Critical Context

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Last Updated on May 7, 2015, by eNotes Editorial. Word Count: 411

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The eclectic nature of Derrida’s work, borrowing from recognized academic disciplines and using these borrowings in (to say the least) untraditional ways, places him in the grandly vague tradition of postmodernism. Though Derrida rejects all classifications of his work, including “deconstructionism,” he is clearly an important member of the group of avant-garde intellectuals, mostly but not exclusively French (Derrida is himself a Sephardic Jew, born in Algiers), who challenged the tedium of traditional French criticism, known as explication de texte, in the politically, socially, and intellectually violent 1960’s. Others in this tradition, each very distinctive in his methods and conclusions, include Jacques Lacan, Paul de Man, J. Hillis Miller, Geoffrey H. Hartman, and, more popularly, Harold Bloom and Umberto Eco. Eco’s Il nome della rosa (1980; The Name of the Rose, 1983) presents sign theory in the form of a detective novel set in the Middle Ages. Another Italian, Italo Calvino, uses deconstructionist ideas in his novels Il castello dei destini incrociati (1969, 1973; The Castle of Crossed Destinies, 1979), Le citta invisibili (1972; Invisible Cities, 1974), and Se una notte d’inverno un viaggiatore (1979; If on a Winter’s Night a Traveler, 1981). These popular works are an indication of the degree to which what had been a radical and esoteric movement has found expression in popular culture.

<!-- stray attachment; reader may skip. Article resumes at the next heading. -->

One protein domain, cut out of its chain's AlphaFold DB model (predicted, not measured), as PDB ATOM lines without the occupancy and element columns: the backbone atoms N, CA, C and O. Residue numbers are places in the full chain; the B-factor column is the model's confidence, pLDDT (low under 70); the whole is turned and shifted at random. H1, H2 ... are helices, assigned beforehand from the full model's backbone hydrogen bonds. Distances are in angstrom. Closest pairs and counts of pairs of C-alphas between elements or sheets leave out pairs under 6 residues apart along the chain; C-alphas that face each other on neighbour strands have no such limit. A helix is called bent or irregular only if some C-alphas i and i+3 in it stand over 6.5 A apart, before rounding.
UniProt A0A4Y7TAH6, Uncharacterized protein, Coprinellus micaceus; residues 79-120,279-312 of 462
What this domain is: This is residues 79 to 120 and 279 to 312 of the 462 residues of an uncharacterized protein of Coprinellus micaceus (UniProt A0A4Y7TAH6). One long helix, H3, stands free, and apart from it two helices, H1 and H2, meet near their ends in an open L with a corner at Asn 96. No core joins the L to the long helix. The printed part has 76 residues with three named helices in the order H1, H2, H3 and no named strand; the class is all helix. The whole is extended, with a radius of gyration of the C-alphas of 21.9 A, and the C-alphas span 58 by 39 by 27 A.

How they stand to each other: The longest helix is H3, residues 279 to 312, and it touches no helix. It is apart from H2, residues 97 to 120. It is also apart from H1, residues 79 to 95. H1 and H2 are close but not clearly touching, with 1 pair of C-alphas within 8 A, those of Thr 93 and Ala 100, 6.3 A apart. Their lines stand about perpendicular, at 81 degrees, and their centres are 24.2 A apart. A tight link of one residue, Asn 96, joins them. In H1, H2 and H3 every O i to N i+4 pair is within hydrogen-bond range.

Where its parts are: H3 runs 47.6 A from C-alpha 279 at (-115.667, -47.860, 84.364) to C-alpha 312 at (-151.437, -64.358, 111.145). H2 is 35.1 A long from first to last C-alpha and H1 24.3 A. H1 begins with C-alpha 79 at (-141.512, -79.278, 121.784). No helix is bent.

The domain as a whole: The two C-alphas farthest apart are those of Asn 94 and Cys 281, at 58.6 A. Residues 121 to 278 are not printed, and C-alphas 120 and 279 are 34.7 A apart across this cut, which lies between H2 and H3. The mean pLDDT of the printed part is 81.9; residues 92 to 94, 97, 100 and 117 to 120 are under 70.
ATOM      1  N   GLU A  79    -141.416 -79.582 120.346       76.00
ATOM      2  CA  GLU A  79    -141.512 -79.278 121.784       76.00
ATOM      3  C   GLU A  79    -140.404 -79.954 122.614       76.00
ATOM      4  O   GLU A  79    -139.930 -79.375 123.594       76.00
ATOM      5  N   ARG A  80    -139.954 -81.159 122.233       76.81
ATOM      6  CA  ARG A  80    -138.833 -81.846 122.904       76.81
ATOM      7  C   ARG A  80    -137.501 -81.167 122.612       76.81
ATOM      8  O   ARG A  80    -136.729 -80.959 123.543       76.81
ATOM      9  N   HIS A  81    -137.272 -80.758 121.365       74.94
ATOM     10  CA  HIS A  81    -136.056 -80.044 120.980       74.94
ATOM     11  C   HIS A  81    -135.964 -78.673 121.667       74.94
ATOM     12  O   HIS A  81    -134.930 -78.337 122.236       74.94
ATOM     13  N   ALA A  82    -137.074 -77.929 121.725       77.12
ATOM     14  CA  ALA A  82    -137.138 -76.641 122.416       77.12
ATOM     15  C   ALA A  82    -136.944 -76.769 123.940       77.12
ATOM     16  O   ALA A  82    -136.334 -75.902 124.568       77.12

It is easy to overlook the essential playfulness of Derrida. Caught up in the welter of metaphysical, philosophical, and psychoanalytic studies it presumes, an uninitiated reader might easily conclude that Derrida is a species of campus radical who prefers to destroy books rather than buildings. Nothing could be further from the truth. As he mischievously disentangles the verbal tapestries of philosophers as different as Plato and Rousseau, he simultaneously binds them together by using the phenomenological tool he identifies as “grammatology.” The universal element of all texts is the gramme, the sign which seeks identification of the signifier and the signified.

It is also difficult to know what time will make of Derrida’s ideas. From its publication, Of Grammatology was heatedly criticized, Derrida loving every harsh word as proof that writing is violently and passionately destructive. That whole departments of literature (most notably at Yale University, where Derrida has regularly been a visiting professor) have employed Derrida’s ideas as important constituents in their curricula indicates their immediate importance in academic circles. If grammatological deconstruction ultimately travels the same road as French existentialism, Derrida can still argue that this oblivion merely proves the immutability of the gramme.